Many diverse life forms inhabit Earth, each with its own set of unique traits. When examined on a microscopic scale, however, we find that all life on Earth is built from the same fundamental structural and functional unit: the cell. Cellular make-up, characteristics, and forms of life all differ. The integrity of the cell wall is one such crucial feature. Let’s dig deeper into the plant cell wall structure and function.
Definition of Cell Wall
A cell wall is the part of a cell that is not alive and covers the top layer. Its make-up depends on the organism and it lets things in and out. The cell wall keeps the contents of the cell from being exposed to the outside world. It also gives the cell and its parts shape, support, and protection. But this part of the cell is only found in eukaryotic organisms like plants, fungi, and a few prokaryotic organisms.
Fungi, like all multicellular organisms, have cell walls, but unlike those of bacteria and plants, fungi’s are made of chitin, a derivative of glucose that is also present in the exoskeletons of arthropods. And like plant cell walls, they help keep things from drying out and breaking down.
Microorganisms and other prokaryotic organisms also have cell walls. Peptidoglycans are massive polymers found in bacterial cell walls. To shield their cells from being lysed, prokaryotic organisms rely on cell walls. Cell walls in prokaryotes are bilayer structures, made up of two distinct parts: Peptidoglycans form an inner layer and an outer layer that is composed of lipoproteins and lipopolysaccharides.
Eukaryotic cells have a clear nucleus and a clear membrane around the nucleus. It also has organelles that are surrounded by a membrane, which are not found in prokaryotic cells. Another important thing to keep in mind is that other eukaryotic organisms, like animals, don’t have cell walls. Only plants do.
Structure of Cell Wall
Figure 1: Plant Cell Labelled Diagram
The term “cell wall” is used to describe the protective coating of a cell. This is close to where the cell membrane is. The plasma membrane is another name for it. The cell wall is present in every single plant cell, just as it is in the cells of bacteria, fungus, archaea, and algae. As a result of lacking cell walls, animal cells tend to be of odd sizes and shapes. The cell walls of various species also take on a variety of forms.
Typically, there are three levels to a plant’s cellular structure. The cell wall incorporates components like carbohydrates, cellulose, pectin, hemicellulose, and other minerals in lower amounts. These then link together with the structural proteins to form the cellular wall. The three layers composing the structure of the cell are:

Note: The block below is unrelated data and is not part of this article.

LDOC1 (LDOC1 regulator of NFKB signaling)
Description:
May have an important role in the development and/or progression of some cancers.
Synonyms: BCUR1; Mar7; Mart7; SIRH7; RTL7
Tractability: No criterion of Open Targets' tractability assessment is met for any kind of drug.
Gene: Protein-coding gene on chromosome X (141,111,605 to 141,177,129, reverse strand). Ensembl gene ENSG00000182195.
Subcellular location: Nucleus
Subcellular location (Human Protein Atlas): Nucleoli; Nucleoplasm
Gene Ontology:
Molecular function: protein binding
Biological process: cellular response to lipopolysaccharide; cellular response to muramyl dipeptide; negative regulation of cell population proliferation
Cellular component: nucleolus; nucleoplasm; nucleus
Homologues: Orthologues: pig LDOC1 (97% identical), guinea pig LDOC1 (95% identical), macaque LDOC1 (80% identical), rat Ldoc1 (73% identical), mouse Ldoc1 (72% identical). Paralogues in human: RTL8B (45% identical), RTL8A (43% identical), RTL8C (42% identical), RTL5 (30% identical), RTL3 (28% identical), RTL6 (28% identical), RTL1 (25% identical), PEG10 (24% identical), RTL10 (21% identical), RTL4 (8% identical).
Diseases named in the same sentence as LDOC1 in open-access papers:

Figure 2: Plant Cell Wall Structure and Function.
a. Primary cell wall
This is the first cell wall, which is closest to the inside of the cell. This cell wall is made of cellulose, which makes it easy for the wall to grow and stretch. Most of the primary cells are made of pectic polysaccharides and structural proteins. Most of the other layers are thicker than the primary cell wall, but it is thinner and more porous than most of the other layers.
b. The middle lamella
It is the outermost layer of the cell wall. It is like an interface between the neighboring cells, gluing them together. The middle lamella is mainly composed of pectins. Along with this, other substances like proteins and lignin can also be found in this layer.
c. Secondary cell wall
After the cell grows completely, this wall is formed in the inner part of the primary cell wall. Certain cells are formed of lignin and cellulose, providing additional rigidity and waterproofing to the cells. Further, the rectangular shape of the cell is also provided by this layer. This layer provides permeability, and it’s also the thickest layer.
Cell Wall Components
The layers of the cell have a different composition; however, all of them contain similar components. These include: Cellulose, Matrix, polysaccharides, Proteins, Plastics.
Functions of Cell Wall
The plant cell wall provides definite shape, strength, and rigidity. It also provides protection against mechanical stress and physical shocks. It helps to control cell expansion due to the intake of water. It helps in preventing water loss from the cell. It is responsible for transporting substances between and across the cell. It acts as a barrier between the interior cellular components and environment.
FAQs on Plant Cell Wall Structure and Function
It’s the plant’s first line of defense against infections, and it supports the plant structurally as it grows.
The primary cell wall
The middle lamella
The secondary cell wall
The plant cell wall provides definite shape, strength, and rigidity.
It also provides protection against mechanical stress and physical shocks.
It helps to control cell expansion due to the intake of water.
It helps in preventing water loss from the cell.
The plasma membrane of a plant cell is surrounded by the cell wall, which gives the plasma membrane strength and protects it from mechanical and osmotic stress.